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Warning Health Canada drugs are not consistent with other countries: report – The National


Health Canada needs to be more consistent with the three other countries, when it comes to issuing warnings about the security risks of certain medications, especially when jurisdictions with similar demographics have advised the patient to take the same medicine, says University of British Columbia professor.

Barbara Mintzes, lead researcher of the new study, released Monday, says that between 2007 and 2016, Health Canada issued a safety warning only 50 percent of drug safety issues identified in the United States, Australia and the UK.

She joined the researchers in analyzing the 1441 recommendation during this period and found the controls in all four countries were consistent only in the decision to warn their population 10 percent of the time in relation to matters with the same drug.

Compared with other countries, Health Canada issued a recommendation only 317 of the 635 drug-risk issues, or nearly 50 percent of the problems with the risk of drug identified by the US Food and Drug Administration, the UK Medicines and Healthcare products Regulatory Agency and the Australian Therapeutic goods administration, the study said.

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The study was published in JAMA Internal Medicine, published by the American Medical Association, and also includes researchers from York University in Toronto and the University of Sydney in Australia.

Health Canada issues warning on its website, and Mintzes said he will also send letters to doctors who prescribed drugs.

"Some of the security warnings put out by Health Canada, in cooperation with the manufacturer, and that will come as individually sent a letter to every doctor in the specialty or … a wider set of all physicians practicing in Canada," said Mintzes, which is a & # 39; He is an assistant professor in the UBC school branch in the field of population and public health.

She said that in January 2013, Health Canada issued a warning about the often designed to lower cholesterol drug levels, or statins, are associated with an increased risk of diabetes in patients already at risk for the disease.

However, the warning was issued in the year after the United States and Australia have informed the patients about medicines following major studies that show a link with diabetes, she said.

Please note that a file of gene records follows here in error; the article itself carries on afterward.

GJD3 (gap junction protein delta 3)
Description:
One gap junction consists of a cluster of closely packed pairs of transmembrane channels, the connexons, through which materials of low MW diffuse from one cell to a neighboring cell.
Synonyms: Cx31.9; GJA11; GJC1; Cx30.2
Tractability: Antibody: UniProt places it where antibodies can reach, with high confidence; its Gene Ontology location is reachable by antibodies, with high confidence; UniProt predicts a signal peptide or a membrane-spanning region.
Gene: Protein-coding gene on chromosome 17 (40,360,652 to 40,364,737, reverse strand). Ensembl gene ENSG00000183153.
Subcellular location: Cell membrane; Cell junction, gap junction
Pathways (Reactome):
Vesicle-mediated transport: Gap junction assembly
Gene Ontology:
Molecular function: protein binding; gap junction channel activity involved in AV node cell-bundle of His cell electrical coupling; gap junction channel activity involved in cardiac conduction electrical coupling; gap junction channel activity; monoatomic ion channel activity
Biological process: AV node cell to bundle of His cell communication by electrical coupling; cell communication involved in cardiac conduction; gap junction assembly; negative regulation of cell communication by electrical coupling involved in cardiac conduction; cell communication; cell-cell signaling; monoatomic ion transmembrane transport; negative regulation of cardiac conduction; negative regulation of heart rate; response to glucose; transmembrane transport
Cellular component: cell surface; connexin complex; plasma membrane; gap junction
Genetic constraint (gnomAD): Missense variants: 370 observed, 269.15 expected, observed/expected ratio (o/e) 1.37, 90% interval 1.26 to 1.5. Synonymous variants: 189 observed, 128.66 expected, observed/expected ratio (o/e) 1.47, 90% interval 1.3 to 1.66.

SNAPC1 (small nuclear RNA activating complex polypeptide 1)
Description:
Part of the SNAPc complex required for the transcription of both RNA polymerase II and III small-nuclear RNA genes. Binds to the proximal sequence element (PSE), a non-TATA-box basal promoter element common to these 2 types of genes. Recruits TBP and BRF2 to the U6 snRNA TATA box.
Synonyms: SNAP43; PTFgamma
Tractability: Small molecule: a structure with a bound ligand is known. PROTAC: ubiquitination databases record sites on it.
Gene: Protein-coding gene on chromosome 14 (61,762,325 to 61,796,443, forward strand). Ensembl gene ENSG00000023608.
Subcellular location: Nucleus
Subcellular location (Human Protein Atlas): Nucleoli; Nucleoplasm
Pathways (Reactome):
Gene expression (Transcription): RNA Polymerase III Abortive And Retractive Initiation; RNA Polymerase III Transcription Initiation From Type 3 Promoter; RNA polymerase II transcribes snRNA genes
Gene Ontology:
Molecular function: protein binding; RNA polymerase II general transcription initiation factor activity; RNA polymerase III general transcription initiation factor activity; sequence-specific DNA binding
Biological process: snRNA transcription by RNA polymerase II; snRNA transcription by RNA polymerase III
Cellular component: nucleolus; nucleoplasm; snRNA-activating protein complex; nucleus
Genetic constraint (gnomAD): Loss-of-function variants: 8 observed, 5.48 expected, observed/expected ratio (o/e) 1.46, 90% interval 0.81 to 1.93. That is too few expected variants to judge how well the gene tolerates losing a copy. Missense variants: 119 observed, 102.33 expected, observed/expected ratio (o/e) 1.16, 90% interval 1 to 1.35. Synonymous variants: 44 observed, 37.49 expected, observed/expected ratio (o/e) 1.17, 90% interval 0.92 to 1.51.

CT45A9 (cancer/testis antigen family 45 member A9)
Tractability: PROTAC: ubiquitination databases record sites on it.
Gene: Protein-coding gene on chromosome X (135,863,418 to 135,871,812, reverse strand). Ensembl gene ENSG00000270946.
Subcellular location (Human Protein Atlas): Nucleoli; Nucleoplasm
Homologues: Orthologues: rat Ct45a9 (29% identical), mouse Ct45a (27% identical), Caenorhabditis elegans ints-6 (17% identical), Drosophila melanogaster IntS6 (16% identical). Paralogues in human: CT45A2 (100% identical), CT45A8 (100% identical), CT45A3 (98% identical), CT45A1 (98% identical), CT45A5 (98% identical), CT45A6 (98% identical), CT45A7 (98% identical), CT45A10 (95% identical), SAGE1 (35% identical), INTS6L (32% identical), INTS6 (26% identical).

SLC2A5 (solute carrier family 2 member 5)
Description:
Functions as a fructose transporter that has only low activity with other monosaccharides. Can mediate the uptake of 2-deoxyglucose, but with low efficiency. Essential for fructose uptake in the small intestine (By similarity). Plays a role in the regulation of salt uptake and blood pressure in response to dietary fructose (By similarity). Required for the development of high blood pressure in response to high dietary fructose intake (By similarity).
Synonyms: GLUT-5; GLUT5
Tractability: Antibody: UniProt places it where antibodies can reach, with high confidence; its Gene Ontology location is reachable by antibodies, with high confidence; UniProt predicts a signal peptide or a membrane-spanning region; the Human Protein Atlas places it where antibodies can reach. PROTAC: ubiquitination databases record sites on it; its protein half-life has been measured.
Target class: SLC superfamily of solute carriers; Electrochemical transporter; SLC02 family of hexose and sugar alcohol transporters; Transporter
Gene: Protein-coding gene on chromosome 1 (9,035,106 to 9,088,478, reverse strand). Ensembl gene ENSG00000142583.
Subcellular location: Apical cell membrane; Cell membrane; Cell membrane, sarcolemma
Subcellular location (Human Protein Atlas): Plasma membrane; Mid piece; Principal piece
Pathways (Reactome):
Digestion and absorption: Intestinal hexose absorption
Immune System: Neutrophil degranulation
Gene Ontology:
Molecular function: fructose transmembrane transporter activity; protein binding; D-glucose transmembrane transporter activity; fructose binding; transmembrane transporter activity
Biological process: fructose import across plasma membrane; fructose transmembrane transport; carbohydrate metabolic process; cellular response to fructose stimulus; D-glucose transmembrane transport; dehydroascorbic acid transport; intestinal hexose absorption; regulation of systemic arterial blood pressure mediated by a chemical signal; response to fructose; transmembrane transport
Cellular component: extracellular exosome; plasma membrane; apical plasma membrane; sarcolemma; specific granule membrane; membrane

"Why is Health Canada to wait another year after the warning occurred in the US and Australia?" Asked Mintzes, who is also with the & # 39 is on & # 39; yunkt professor at the University of Sydney.

The department said he regularly interacts with key international partners, including, in addition to the United States, Australia and the European Union to determine whether there are any new safety concerns. After becoming aware of any potential problems, the assessment is done to determine when such a risk with the & # 39 is warranted in Canada.

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"Timing and content of risk communication may vary in different countries for a variety of reasons, including, for example, as the product is used in Canada," the statement said.

Health Canada needs to be more transparent information on which it bases its warning, especially because clinical and clinical trial data that were previously confidential have been publicly available for some time after a similar position in the European Union, Mintzes said.

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"We could do more as a nation to have more services available to people who use drugs, with user-friendly website, which provides information to the public, so they can simply watch their preparation is quite easy."

Pharmacies in Canada are also inconsistencies in the provision of written information to patients about medications and possible side effects, added Mintzes.

"We must have the right to legislate always endorsing the patient information provided to us every time we have a prescription dispensed."

A study conducted in 2013 of the Canadian Institute for Health Information said up to a quarter of patients visiting the emergency room because of adverse reactions to the hospital and the elderly at higher risk for such effects.

Antibiotics & # 39 are among the most common drug-related adverse reactions which are known to be affected by such factors as the number of medicines a patient is taking, according to the study.

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